How To Become a Minimalist
How to become a minimalist.
More. A small word that can change the course of your life for all the wrong reasons if you let it. Equally, if used correctly, it can change the course of your life in every good way imaginable.
Minimalism // definition: It is marked by clarity, purpose, and intentionality. At its core, minimalism is the intentional promotion of the things we most value and the removal of everything that distracts us from it. It is a life that forces intentionality. And as a result, it forces improvements in almost all aspects of your life.”
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We live in a world of abundance. We work long hours to earn money to pay for ‘things’. The latest phone, the newest Mac, ’20 plate car. If we earn more money we can buy a bigger house and by doing so, well more people might know how successful and swanky we are. We consume within our means but often we consume outside of them too. We consume to add value to our lives. The trouble is then, when more ‘stuff’* doesn’t bring the equal amount of value. Minimalism is about understanding what you want to put after the word ‘more’. For minimalists, the word after ‘more’ is ‘value’.
The pursuit of more value.
*for the purpose of this article any time I refer to ‘stuff’, ‘things’ or ‘items’ I’m talking about possessions, things we own. Things like books, laptops, iPads, phones, gadgets, games, journals. The lot. Your things.
We have a lot of stuff
300,000 items. According to the LA times, that’s how many items the average American owns. 300,000. It’s unfathomable. 300,000 things. How can one person or a couple of people, use 300,000 things.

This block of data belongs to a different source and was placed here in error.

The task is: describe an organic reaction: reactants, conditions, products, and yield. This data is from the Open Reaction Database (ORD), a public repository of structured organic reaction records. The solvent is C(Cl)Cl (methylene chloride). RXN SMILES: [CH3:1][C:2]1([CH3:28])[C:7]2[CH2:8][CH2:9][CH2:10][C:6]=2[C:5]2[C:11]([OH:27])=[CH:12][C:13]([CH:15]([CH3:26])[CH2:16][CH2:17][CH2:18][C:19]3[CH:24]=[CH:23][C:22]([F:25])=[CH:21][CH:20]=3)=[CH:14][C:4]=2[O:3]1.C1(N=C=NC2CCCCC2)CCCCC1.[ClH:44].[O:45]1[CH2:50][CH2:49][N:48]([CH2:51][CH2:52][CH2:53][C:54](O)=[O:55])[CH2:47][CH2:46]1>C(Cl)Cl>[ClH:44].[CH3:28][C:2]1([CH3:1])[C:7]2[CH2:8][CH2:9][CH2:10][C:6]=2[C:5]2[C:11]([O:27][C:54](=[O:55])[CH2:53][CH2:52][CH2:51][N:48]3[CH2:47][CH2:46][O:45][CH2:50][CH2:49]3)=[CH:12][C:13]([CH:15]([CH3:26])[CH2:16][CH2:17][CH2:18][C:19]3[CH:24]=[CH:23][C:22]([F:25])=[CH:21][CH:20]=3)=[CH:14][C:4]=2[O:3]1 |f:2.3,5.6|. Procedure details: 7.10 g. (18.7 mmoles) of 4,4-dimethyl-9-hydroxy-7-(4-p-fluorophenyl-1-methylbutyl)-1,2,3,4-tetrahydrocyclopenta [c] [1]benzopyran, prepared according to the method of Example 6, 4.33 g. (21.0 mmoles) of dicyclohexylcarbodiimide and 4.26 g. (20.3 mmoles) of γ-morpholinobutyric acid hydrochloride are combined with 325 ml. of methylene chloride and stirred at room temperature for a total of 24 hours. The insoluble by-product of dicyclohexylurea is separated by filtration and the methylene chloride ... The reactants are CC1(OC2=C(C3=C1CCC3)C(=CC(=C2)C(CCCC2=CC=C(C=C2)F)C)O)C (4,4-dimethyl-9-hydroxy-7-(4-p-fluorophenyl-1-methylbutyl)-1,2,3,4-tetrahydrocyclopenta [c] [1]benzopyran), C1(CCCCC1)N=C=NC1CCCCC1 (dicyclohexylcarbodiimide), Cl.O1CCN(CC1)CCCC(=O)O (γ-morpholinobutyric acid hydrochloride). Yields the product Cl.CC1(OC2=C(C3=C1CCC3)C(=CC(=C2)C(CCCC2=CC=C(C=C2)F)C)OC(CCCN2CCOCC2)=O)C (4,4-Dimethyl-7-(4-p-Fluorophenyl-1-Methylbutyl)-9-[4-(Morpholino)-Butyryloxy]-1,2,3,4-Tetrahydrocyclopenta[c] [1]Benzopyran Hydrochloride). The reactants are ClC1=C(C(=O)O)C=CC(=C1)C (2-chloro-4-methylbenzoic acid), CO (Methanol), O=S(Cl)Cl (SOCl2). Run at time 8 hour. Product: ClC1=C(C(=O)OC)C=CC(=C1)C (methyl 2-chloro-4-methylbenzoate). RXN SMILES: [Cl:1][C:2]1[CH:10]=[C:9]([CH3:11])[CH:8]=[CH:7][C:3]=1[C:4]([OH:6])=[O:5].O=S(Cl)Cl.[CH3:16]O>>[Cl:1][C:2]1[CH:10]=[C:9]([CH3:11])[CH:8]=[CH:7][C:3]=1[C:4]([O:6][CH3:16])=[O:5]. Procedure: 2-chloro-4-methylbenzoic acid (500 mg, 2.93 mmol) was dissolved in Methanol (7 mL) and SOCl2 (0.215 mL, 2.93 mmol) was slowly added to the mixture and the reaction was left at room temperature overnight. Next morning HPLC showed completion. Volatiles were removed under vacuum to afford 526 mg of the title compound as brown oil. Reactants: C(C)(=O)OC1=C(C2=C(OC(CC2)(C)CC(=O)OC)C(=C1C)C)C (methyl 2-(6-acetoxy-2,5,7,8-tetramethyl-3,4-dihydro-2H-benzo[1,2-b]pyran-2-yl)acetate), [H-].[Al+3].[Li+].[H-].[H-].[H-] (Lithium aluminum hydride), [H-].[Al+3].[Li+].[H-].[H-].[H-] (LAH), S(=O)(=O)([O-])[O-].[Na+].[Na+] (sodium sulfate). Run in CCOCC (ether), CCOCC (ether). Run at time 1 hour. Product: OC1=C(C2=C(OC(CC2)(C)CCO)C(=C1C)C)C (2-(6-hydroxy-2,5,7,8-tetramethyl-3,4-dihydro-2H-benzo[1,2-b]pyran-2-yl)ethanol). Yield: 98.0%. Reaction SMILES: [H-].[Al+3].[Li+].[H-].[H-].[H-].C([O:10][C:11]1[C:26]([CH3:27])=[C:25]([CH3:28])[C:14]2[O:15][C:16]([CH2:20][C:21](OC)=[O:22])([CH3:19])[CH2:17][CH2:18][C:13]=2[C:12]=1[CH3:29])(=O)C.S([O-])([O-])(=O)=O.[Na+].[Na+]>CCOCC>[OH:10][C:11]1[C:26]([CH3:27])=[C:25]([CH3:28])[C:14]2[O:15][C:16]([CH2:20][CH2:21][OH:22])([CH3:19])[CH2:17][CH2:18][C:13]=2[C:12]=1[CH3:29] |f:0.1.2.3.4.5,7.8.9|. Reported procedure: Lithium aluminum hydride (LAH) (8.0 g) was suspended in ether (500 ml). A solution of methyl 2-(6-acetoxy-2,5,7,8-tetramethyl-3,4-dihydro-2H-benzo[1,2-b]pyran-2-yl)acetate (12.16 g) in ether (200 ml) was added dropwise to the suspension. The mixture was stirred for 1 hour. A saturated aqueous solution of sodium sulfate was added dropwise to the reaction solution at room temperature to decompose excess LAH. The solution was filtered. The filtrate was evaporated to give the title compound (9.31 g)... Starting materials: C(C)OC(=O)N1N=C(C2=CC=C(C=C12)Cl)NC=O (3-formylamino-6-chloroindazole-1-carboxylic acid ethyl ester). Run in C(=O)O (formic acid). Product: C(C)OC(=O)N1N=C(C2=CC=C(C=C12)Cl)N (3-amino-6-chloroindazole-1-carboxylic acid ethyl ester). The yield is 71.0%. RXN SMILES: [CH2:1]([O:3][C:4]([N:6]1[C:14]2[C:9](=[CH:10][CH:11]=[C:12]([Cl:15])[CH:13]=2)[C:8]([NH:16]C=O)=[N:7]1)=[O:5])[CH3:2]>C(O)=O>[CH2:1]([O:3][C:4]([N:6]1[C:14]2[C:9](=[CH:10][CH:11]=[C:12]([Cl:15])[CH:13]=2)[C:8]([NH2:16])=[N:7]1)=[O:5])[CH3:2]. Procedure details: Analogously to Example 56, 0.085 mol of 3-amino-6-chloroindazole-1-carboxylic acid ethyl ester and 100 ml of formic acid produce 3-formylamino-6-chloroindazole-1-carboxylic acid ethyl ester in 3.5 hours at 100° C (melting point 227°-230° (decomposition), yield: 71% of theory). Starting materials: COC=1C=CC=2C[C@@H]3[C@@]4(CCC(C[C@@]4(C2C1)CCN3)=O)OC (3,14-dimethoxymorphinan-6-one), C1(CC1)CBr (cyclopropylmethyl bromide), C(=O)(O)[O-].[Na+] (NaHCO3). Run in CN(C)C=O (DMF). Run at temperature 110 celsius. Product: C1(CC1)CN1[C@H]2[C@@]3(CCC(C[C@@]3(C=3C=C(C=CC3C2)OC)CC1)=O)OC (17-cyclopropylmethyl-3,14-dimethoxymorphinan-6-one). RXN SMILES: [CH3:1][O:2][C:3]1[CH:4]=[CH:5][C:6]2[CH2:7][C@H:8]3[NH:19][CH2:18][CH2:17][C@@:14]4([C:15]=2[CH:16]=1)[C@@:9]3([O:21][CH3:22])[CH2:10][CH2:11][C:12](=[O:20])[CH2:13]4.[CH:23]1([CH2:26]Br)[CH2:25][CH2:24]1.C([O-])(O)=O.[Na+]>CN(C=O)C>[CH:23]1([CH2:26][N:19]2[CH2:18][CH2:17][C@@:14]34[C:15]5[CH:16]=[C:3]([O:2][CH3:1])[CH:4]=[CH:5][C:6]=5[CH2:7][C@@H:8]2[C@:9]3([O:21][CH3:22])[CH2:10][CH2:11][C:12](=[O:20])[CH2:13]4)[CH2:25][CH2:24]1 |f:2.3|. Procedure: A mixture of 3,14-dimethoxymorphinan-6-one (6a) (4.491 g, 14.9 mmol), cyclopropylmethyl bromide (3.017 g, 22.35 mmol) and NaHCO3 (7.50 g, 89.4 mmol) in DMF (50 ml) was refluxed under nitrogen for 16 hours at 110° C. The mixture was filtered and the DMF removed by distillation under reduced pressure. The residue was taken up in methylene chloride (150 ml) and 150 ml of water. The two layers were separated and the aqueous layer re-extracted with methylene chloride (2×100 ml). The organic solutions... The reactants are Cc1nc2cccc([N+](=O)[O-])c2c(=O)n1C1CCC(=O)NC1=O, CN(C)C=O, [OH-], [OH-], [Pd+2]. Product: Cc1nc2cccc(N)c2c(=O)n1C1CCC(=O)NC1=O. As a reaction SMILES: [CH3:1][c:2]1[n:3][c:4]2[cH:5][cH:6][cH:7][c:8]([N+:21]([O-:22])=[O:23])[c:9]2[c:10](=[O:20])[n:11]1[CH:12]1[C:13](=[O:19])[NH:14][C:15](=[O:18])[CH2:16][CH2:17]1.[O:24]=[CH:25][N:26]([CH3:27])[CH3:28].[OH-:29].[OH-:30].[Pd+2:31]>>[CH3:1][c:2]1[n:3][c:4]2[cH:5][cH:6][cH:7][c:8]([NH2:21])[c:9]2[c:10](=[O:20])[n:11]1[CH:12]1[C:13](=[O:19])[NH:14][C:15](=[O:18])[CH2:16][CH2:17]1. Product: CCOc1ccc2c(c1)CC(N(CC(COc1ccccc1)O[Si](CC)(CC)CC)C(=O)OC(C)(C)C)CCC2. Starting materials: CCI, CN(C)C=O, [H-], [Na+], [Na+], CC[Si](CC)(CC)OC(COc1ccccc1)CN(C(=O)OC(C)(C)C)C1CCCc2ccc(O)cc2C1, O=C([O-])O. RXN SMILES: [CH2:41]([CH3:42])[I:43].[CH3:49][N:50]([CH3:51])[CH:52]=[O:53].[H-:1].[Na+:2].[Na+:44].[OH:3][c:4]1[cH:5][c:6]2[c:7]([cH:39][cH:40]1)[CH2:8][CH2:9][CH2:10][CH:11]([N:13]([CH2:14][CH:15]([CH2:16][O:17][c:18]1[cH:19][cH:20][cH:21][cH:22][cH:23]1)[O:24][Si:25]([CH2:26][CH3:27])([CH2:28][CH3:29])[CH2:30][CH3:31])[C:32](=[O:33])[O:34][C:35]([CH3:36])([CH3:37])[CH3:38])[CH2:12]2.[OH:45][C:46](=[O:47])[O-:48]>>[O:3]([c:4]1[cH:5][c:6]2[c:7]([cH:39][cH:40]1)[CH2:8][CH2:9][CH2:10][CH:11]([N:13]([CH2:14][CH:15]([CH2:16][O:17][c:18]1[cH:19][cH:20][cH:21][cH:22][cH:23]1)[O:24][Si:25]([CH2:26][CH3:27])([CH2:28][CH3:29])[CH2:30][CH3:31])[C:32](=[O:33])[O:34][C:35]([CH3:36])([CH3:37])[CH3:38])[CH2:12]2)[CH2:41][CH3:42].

But then I look around and think about what people have in their houses. In the living room, there’s the sofa, the coffee table and the TV. And then there’s the rug, the throws, the cushions the side table, the side table lamp, the plant, the candles, the ornaments. Under the coffee table hordes of magaziness and old books. And then onto personal possessions. Clothes. Five coats for one body, twenty-seven pairs of shoes for two feet. Outfits for the night outs we never go on or the holiday clothes for the holidays we never take. The more house trinkets and trophies we have the more we are able to prove to ourselves and others that we are happy. We’ve got the latest iPhone and iPad we must be happy.
We have more. We have more than any generation before us.
There is literally a whole industry that stores our excessive stuff because it doesn’t fit in our over-sized homes. The storage industry in 2018 was worth $38 billion. BILLION. An industry all about more stuff.
Not just physical stuff
And more isn’t just physical anymore. The world we live in today, is digital. And that can be cluttered too. More apps, more tech, more blue light. We download countless apps, have various social media accounts, stretch ourselves over numerous different platforms, all in the hopes of doing more. More clutter and less value.